The Court's task, when parties choose to agree different sets of terms dealing with the same subject matter (in this case, interest), is to see whether, notwithstanding the difference, they can be read together in a commercially sensible manner.
A mortgage contract (the "Contract") incorporated terms from two documents – an offer letter and the conditions. The Contract contained a priority clause stating that the terms in the offer letter would prevail over the conditions if there were inconsistencies. The bank sought to vary the interest rate pursuant to the conditions, which according to the claimant, conflicted with the terms in the offer letter. The claimant, relying on the priority clause in the Contract, argued that the terms in the offer letter prevailed over the conditions so that the defendant could not vary the rate pursuant to the conditions. The claimant also challenged the bank's right to terminate the mortgage on notice due to inconsistencies in both documents.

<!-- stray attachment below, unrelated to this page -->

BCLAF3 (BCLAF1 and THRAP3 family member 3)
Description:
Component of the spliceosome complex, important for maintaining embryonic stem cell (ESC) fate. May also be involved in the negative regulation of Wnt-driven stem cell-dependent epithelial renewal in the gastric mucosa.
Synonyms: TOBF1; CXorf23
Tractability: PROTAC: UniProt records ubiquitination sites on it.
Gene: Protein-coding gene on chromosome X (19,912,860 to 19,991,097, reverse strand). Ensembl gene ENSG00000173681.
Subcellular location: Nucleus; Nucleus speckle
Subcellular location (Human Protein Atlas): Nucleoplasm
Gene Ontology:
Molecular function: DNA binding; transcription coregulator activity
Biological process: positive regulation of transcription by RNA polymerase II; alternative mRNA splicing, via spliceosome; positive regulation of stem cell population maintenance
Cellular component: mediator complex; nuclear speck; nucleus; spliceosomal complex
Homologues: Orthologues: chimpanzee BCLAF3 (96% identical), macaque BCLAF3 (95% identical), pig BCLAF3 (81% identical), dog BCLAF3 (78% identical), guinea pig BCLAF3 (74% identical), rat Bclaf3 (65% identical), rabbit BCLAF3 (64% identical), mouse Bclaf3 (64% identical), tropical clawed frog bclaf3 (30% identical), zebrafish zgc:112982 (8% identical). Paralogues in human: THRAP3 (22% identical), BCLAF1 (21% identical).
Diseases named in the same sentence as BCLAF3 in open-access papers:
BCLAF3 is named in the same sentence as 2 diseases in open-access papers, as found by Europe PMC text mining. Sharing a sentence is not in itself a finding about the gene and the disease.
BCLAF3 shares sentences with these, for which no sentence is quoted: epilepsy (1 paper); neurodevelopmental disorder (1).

The Court held that the bank was entitled to (a) rely on the conditions to vary the interest rate, despite the existence of the priority clause; and (b) terminate the mortgage on notice. The terms in the offer letter and the conditions were not inconsistent or contradictory as the clauses could be read as modifying or qualifying one another.
The question before the court was one of construction of the parties' agreement rather than whether it is fair for the lender to rely on the conditions where the particular clauses are not drawn to the attention of the borrower.